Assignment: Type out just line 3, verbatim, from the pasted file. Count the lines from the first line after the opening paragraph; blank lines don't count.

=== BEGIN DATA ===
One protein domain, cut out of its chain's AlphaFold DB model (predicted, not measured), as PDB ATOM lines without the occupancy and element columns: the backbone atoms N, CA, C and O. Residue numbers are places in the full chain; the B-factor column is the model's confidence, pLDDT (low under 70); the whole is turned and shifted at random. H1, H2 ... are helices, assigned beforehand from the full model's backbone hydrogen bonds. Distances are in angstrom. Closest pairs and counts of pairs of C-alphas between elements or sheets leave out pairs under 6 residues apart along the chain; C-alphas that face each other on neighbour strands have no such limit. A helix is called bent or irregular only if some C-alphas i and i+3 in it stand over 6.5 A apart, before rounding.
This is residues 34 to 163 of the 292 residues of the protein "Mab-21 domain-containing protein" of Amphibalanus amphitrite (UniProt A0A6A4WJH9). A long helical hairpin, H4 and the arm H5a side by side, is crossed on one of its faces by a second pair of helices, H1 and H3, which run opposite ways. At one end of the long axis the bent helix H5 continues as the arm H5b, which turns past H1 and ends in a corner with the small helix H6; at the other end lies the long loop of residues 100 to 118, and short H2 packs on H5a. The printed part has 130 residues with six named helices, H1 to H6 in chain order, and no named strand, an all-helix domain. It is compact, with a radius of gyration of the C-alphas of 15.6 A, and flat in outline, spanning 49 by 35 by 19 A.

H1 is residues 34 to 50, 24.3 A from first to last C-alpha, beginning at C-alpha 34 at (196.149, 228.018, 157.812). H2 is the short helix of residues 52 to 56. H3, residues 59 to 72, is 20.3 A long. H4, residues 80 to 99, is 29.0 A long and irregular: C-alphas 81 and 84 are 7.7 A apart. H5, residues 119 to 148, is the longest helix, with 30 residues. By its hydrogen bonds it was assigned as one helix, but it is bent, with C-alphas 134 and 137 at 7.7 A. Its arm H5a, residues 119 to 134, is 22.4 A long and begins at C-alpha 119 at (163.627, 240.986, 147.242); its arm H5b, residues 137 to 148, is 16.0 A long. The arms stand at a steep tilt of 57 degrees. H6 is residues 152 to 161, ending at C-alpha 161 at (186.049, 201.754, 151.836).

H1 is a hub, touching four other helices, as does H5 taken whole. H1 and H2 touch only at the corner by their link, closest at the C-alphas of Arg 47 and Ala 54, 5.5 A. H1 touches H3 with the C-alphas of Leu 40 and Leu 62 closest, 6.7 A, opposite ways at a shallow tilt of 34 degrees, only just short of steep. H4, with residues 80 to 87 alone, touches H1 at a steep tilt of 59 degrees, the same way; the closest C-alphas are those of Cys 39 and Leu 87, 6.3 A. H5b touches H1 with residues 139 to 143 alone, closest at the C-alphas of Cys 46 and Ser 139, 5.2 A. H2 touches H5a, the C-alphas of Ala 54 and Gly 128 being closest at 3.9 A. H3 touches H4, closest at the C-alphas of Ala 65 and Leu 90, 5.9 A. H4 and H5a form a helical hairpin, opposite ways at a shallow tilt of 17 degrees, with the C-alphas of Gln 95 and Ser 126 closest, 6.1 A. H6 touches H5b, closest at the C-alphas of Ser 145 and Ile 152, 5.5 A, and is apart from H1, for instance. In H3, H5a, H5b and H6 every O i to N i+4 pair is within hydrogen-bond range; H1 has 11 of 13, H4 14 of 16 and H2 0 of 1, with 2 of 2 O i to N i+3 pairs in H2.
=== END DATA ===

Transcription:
H1 is a hub, touching four other helices, as does H5 taken whole. H1 and H2 touch only at the corner by their link, closest at the C-alphas of Arg 47 and Ala 54, 5.5 A. H1 touches H3 with the C-alphas of Leu 40 and Leu 62 closest, 6.7 A, opposite ways at a shallow tilt of 34 degrees, only just short of steep. H4, with residues 80 to 87 alone, touches H1 at a steep tilt of 59 degrees, the same way; the closest C-alphas are those of Cys 39 and Leu 87, 6.3 A. H5b touches H1 with residues 139 to 143 alone, closest at the C-alphas of Cys 46 and Ser 139, 5.2 A. H2 touches H5a, the C-alphas of Ala 54 and Gly 128 being closest at 3.9 A. H3 touches H4, closest at the C-alphas of Ala 65 and Leu 90, 5.9 A. H4 and H5a form a helical hairpin, opposite ways at a shallow tilt of 17 degrees, with the C-alphas of Gln 95 and Ser 126 closest, 6.1 A. H6 touches H5b, closest at the C-alphas of Ser 145 and Ile 152, 5.5 A, and is apart from H1, for instance. In H3, H5a, H5b and H6 every O i to N i+4 pair is within hydrogen-bond range; H1 has 11 of 13, H4 14 of 16 and H2 0 of 1, with 2 of 2 O i to N i+3 pairs in H2.